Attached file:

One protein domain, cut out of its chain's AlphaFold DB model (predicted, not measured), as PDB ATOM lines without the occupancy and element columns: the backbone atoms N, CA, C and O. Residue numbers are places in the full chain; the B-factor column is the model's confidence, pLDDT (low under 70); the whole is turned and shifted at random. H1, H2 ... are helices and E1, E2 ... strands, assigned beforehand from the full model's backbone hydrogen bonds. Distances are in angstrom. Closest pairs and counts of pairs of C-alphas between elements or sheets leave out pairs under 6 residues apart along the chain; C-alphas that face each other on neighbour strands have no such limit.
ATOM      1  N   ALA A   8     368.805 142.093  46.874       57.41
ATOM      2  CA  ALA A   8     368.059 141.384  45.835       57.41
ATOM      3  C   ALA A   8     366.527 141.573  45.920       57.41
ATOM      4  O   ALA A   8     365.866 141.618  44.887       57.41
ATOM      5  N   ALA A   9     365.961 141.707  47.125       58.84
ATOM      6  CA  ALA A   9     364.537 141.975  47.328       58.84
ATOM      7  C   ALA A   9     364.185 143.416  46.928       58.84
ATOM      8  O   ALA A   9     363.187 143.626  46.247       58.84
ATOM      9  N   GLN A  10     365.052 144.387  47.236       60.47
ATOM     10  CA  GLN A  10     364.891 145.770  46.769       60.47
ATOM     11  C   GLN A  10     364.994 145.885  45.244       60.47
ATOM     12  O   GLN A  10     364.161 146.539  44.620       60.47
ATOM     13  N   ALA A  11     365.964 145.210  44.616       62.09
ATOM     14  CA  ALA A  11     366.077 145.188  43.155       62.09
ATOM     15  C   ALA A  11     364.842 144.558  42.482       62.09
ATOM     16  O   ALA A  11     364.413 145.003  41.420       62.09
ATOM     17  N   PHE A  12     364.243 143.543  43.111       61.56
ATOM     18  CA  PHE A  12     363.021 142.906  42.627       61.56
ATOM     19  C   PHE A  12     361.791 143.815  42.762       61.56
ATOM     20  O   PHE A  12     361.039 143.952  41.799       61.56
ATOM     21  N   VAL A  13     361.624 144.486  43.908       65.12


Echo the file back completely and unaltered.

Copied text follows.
One protein domain, cut out of its chain's AlphaFold DB model (predicted, not measured), as PDB ATOM lines without the occupancy and element columns: the backbone atoms N, CA, C and O. Residue numbers are places in the full chain; the B-factor column is the model's confidence, pLDDT (low under 70); the whole is turned and shifted at random. H1, H2 ... are helices and E1, E2 ... strands, assigned beforehand from the full model's backbone hydrogen bonds. Distances are in angstrom. Closest pairs and counts of pairs of C-alphas between elements or sheets leave out pairs under 6 residues apart along the chain; C-alphas that face each other on neighbour strands have no such limit.
ATOM      1  N   ALA A   8     368.805 142.093  46.874       57.41
ATOM      2  CA  ALA A   8     368.059 141.384  45.835       57.41
ATOM      3  C   ALA A   8     366.527 141.573  45.920       57.41
ATOM      4  O   ALA A   8     365.866 141.618  44.887       57.41
ATOM      5  N   ALA A   9     365.961 141.707  47.125       58.84
ATOM      6  CA  ALA A   9     364.537 141.975  47.328       58.84
ATOM      7  C   ALA A   9     364.185 143.416  46.928       58.84
ATOM      8  O   ALA A   9     363.187 143.626  46.247       58.84
ATOM      9  N   GLN A  10     365.052 144.387  47.236       60.47
ATOM     10  CA  GLN A  10     364.891 145.770  46.769       60.47
ATOM     11  C   GLN A  10     364.994 145.885  45.244       60.47
ATOM     12  O   GLN A  10     364.161 146.539  44.620       60.47
ATOM     13  N   ALA A  11     365.964 145.210  44.616       62.09
ATOM     14  CA  ALA A  11     366.077 145.188  43.155       62.09
ATOM     15  C   ALA A  11     364.842 144.558  42.482       62.09
ATOM     16  O   ALA A  11     364.413 145.003  41.420       62.09
ATOM     17  N   PHE A  12     364.243 143.543  43.111       61.56
ATOM     18  CA  PHE A  12     363.021 142.906  42.627       61.56
ATOM     19  C   PHE A  12     361.791 143.815  42.762       61.56
ATOM     20  O   PHE A  12     361.039 143.952  41.799       61.56
ATOM     21  N   VAL A  13     361.624 144.486  43.908       65.12